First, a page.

The American Psychologist, Martin Seligman, reported on an interesting debate between students at the University of Virginia about what it was that gave people the most pleasure. One student reported that when he watched a fellow student help an old woman shovel snow away from her driveway, it not only made him feel good, it made everyone watching him feel good. As a result of this discussion, some students decided to do an experiment and monitor how they felt after doing a number of different activities.
The results were not only surprising but for many, they were life-changing. They reported that the ‘afterglow’ feeling of doing pleasurable things like hanging out with friends, watching a movie, or eating a hot fudge sundae, paled in comparison with the effects of doing an act of kindness. The students reported that when they chose to use their abilities to do spontaneous acts of kindness, the pleasurable effects from doing it seemed to affect the whole day. They said they were able to listen better, empathise better, notice things with more clarity and were better ‘tuned in’ to life. It resulted in total engagement with life and in the loss of self-consciousness.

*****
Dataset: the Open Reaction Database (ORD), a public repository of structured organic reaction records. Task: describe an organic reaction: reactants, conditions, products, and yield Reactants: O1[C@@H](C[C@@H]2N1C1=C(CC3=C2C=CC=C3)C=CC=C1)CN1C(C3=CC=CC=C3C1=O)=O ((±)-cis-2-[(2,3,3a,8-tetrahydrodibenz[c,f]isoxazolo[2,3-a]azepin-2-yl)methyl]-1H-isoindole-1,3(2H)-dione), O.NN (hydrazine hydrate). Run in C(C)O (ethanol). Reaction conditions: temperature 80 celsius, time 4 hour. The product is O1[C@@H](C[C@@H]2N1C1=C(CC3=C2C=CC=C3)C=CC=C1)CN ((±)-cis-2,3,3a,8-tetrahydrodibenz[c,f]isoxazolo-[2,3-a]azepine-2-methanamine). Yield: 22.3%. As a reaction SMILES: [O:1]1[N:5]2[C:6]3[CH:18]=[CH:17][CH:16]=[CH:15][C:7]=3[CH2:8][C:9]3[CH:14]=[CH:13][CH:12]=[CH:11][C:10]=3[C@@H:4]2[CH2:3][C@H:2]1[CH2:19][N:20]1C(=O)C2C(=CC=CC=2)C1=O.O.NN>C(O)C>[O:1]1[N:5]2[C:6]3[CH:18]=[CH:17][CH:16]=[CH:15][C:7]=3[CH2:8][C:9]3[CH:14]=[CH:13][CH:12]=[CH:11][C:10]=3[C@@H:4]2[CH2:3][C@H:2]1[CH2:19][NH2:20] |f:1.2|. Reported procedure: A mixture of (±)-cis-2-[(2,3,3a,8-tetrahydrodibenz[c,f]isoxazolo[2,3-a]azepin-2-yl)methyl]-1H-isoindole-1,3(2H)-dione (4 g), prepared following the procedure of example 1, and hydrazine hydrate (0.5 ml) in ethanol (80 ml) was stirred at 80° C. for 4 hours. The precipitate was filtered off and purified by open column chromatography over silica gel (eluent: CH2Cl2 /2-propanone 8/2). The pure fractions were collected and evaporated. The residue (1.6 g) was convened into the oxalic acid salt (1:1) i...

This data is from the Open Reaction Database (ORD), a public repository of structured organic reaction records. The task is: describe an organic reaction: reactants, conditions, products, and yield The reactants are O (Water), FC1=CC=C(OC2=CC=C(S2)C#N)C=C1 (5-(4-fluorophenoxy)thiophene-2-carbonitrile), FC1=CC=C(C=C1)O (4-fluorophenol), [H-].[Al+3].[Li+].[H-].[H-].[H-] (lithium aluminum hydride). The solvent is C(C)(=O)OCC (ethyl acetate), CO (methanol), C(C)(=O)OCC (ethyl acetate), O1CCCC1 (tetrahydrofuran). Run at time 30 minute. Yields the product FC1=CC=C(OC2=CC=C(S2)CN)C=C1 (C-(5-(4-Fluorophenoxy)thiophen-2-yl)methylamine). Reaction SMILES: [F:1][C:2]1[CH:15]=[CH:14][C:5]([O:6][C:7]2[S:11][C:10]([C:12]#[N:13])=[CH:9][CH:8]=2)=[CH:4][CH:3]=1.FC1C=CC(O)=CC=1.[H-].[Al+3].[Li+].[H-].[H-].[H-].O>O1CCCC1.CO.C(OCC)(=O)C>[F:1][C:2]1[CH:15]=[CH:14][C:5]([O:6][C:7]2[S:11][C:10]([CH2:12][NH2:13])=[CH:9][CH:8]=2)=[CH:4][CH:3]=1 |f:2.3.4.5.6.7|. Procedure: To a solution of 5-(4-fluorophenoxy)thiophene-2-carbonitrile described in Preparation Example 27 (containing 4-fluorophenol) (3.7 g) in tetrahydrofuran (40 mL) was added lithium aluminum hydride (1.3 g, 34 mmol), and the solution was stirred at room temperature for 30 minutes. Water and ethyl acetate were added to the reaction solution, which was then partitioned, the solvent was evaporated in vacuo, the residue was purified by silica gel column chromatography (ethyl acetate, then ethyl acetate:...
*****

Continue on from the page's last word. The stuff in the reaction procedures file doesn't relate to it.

The Bible says that you and I are formed in God’s image. This means that we, to some extent, reflect the heart and passions of God. It is, therefore, little wonder that when we share with God in doing acts of kindness, we are at our happiest.